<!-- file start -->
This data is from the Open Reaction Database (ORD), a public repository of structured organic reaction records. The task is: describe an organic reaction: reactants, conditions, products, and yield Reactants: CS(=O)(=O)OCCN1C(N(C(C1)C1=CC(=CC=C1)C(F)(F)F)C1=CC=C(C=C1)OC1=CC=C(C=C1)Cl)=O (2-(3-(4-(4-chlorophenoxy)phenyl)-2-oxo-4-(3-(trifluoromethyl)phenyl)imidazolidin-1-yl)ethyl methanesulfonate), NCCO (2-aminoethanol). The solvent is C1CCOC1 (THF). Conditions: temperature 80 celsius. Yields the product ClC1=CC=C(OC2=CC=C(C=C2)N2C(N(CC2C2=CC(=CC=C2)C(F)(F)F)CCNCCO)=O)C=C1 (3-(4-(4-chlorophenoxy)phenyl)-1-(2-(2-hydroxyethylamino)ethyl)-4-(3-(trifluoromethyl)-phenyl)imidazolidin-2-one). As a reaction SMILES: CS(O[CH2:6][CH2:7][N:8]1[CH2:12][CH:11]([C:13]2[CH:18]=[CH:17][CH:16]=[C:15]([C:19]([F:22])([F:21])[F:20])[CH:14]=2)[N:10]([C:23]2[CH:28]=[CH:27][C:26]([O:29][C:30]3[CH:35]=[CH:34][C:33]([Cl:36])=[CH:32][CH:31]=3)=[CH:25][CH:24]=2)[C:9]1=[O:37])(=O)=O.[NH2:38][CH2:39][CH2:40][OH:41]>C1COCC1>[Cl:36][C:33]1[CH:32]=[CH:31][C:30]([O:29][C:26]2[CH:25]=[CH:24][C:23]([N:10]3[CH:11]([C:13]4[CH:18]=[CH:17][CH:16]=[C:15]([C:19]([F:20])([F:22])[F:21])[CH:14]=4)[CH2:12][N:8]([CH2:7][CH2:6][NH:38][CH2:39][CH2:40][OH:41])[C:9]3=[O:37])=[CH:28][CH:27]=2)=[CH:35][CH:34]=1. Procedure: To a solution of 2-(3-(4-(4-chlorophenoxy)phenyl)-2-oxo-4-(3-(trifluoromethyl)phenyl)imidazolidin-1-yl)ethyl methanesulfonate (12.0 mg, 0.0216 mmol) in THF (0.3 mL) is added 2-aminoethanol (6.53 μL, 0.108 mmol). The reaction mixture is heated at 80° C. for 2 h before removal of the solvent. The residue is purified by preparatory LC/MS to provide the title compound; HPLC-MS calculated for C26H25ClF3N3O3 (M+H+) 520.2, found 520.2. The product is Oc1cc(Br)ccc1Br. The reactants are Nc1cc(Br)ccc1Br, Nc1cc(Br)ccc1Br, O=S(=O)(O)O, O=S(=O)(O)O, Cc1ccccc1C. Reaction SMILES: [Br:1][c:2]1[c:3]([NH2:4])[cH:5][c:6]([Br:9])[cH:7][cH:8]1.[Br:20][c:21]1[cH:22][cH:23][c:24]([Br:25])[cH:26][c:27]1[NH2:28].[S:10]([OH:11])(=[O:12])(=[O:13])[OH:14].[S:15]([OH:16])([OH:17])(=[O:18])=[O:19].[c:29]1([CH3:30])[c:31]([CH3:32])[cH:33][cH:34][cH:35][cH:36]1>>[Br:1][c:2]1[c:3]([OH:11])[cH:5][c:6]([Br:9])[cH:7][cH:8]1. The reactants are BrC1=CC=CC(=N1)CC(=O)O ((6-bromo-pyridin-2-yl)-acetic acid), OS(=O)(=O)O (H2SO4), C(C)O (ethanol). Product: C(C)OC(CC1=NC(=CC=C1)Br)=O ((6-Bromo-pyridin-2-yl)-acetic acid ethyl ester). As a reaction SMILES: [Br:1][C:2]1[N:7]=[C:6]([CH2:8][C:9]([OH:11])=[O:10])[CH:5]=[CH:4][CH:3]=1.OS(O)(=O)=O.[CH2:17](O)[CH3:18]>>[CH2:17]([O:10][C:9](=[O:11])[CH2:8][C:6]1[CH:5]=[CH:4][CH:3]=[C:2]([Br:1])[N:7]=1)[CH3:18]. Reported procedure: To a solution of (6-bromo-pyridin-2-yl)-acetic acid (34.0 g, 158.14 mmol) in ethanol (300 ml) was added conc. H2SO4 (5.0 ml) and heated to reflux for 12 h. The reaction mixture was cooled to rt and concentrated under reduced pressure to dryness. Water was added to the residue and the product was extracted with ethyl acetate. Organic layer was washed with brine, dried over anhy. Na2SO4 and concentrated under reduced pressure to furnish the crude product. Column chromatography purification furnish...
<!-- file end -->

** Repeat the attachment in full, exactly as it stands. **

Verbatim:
This data is from the Open Reaction Database (ORD), a public repository of structured organic reaction records. The task is: describe an organic reaction: reactants, conditions, products, and yield Reactants: CS(=O)(=O)OCCN1C(N(C(C1)C1=CC(=CC=C1)C(F)(F)F)C1=CC=C(C=C1)OC1=CC=C(C=C1)Cl)=O (2-(3-(4-(4-chlorophenoxy)phenyl)-2-oxo-4-(3-(trifluoromethyl)phenyl)imidazolidin-1-yl)ethyl methanesulfonate), NCCO (2-aminoethanol). The solvent is C1CCOC1 (THF). Conditions: temperature 80 celsius. Yields the product ClC1=CC=C(OC2=CC=C(C=C2)N2C(N(CC2C2=CC(=CC=C2)C(F)(F)F)CCNCCO)=O)C=C1 (3-(4-(4-chlorophenoxy)phenyl)-1-(2-(2-hydroxyethylamino)ethyl)-4-(3-(trifluoromethyl)-phenyl)imidazolidin-2-one). As a reaction SMILES: CS(O[CH2:6][CH2:7][N:8]1[CH2:12][CH:11]([C:13]2[CH:18]=[CH:17][CH:16]=[C:15]([C:19]([F:22])([F:21])[F:20])[CH:14]=2)[N:10]([C:23]2[CH:28]=[CH:27][C:26]([O:29][C:30]3[CH:35]=[CH:34][C:33]([Cl:36])=[CH:32][CH:31]=3)=[CH:25][CH:24]=2)[C:9]1=[O:37])(=O)=O.[NH2:38][CH2:39][CH2:40][OH:41]>C1COCC1>[Cl:36][C:33]1[CH:32]=[CH:31][C:30]([O:29][C:26]2[CH:25]=[CH:24][C:23]([N:10]3[CH:11]([C:13]4[CH:18]=[CH:17][CH:16]=[C:15]([C:19]([F:20])([F:22])[F:21])[CH:14]=4)[CH2:12][N:8]([CH2:7][CH2:6][NH:38][CH2:39][CH2:40][OH:41])[C:9]3=[O:37])=[CH:28][CH:27]=2)=[CH:35][CH:34]=1. Procedure: To a solution of 2-(3-(4-(4-chlorophenoxy)phenyl)-2-oxo-4-(3-(trifluoromethyl)phenyl)imidazolidin-1-yl)ethyl methanesulfonate (12.0 mg, 0.0216 mmol) in THF (0.3 mL) is added 2-aminoethanol (6.53 μL, 0.108 mmol). The reaction mixture is heated at 80° C. for 2 h before removal of the solvent. The residue is purified by preparatory LC/MS to provide the title compound; HPLC-MS calculated for C26H25ClF3N3O3 (M+H+) 520.2, found 520.2. The product is Oc1cc(Br)ccc1Br. The reactants are Nc1cc(Br)ccc1Br, Nc1cc(Br)ccc1Br, O=S(=O)(O)O, O=S(=O)(O)O, Cc1ccccc1C. Reaction SMILES: [Br:1][c:2]1[c:3]([NH2:4])[cH:5][c:6]([Br:9])[cH:7][cH:8]1.[Br:20][c:21]1[cH:22][cH:23][c:24]([Br:25])[cH:26][c:27]1[NH2:28].[S:10]([OH:11])(=[O:12])(=[O:13])[OH:14].[S:15]([OH:16])([OH:17])(=[O:18])=[O:19].[c:29]1([CH3:30])[c:31]([CH3:32])[cH:33][cH:34][cH:35][cH:36]1>>[Br:1][c:2]1[c:3]([OH:11])[cH:5][c:6]([Br:9])[cH:7][cH:8]1. The reactants are BrC1=CC=CC(=N1)CC(=O)O ((6-bromo-pyridin-2-yl)-acetic acid), OS(=O)(=O)O (H2SO4), C(C)O (ethanol). Product: C(C)OC(CC1=NC(=CC=C1)Br)=O ((6-Bromo-pyridin-2-yl)-acetic acid ethyl ester). As a reaction SMILES: [Br:1][C:2]1[N:7]=[C:6]([CH2:8][C:9]([OH:11])=[O:10])[CH:5]=[CH:4][CH:3]=1.OS(O)(=O)=O.[CH2:17](O)[CH3:18]>>[CH2:17]([O:10][C:9](=[O:11])[CH2:8][C:6]1[CH:5]=[CH:4][CH:3]=[C:2]([Br:1])[N:7]=1)[CH3:18]. Reported procedure: To a solution of (6-bromo-pyridin-2-yl)-acetic acid (34.0 g, 158.14 mmol) in ethanol (300 ml) was added conc. H2SO4 (5.0 ml) and heated to reflux for 12 h. The reaction mixture was cooled to rt and concentrated under reduced pressure to dryness. Water was added to the residue and the product was extracted with ethyl acetate. Organic layer was washed with brine, dried over anhy. Na2SO4 and concentrated under reduced pressure to furnish the crude product. Column chromatography purification furnish...